CP Executive train in Albany

CP Executive train in Albany

Tuesday, February 19, 2019

Scratchbuilding a Caboose - Part 3 (adding details)

Breaking the project into two components: the body and the frame/chassis, I decided to focus more on the top half first. This was a very simple caboose and there were only a few exterior details on it. There are vertical handrails on the sides by the steps (but none on the ends themselves attached to the body), as well as some nuts and bolts in the upper and lower corners. While at the hobby store, I came across a display of Tichy nut/bolt/washer castings and bought some. Where have they been all my life! While I hoped to be able to scratchbuild everything on the caboose, I realized that I couldn't replicate these as well as the castings.

For door knobs, I looked around for suitable pins or track nails but couldn't find anything I liked. But, a package of Peco track pins worked perfectly and now my O scale figures can turn something to try and get inside. Incidentally, I now have a lifetime supply of O scale door knobs! My local hobby store was out of suitable brass wire for the hand rails, so I bought some piano wire. Even with special hardened cutters, it was no fun to work with so in the end I dug in my parts box for some Athearn HO blue box engine handrail stanchions. They are flattened instead of round, but bent easily and I think they look fine. I couldn't use MEK to secure them so I relied on superglue.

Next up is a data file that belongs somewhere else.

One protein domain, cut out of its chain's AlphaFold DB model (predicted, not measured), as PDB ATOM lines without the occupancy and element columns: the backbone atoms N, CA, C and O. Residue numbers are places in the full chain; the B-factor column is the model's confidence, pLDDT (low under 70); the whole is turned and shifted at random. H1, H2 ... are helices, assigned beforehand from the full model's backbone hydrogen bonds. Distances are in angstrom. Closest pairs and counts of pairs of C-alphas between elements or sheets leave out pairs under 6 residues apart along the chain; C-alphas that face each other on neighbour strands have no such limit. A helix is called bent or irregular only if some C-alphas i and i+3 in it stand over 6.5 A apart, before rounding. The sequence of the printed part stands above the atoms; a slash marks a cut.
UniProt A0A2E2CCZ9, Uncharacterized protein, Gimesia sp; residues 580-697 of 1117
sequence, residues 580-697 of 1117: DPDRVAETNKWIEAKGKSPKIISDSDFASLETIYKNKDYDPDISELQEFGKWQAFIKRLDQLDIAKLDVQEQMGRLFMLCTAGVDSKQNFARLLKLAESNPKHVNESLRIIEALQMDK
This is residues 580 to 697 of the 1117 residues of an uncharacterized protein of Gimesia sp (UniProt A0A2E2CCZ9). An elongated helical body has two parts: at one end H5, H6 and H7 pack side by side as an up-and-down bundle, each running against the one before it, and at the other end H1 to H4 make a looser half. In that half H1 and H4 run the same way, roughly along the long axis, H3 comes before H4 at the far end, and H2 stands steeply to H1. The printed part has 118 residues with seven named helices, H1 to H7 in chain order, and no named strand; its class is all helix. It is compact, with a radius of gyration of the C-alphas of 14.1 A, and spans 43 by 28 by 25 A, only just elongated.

I next worked on the windows, which had previously been framed on the exterior, needed their cross pieces installed on the inside. Using some really thin styrene strips, I built up a bunch of 90-degree crosses on a piece of graph paper to ensure squareness. Once cured, I trimmed them to size and secured them into the window openings on the inside. Because the two pieces overlap by 0.015" (the thickness of the styrene), they don't lay perfectly flat. I had to apply MEK and hold each end down until it cured. They look slightly rustic, but since the whole caboose does I am okay with it. If I mount glass on the inside, it might push the cross pieces even flatter which would be okay.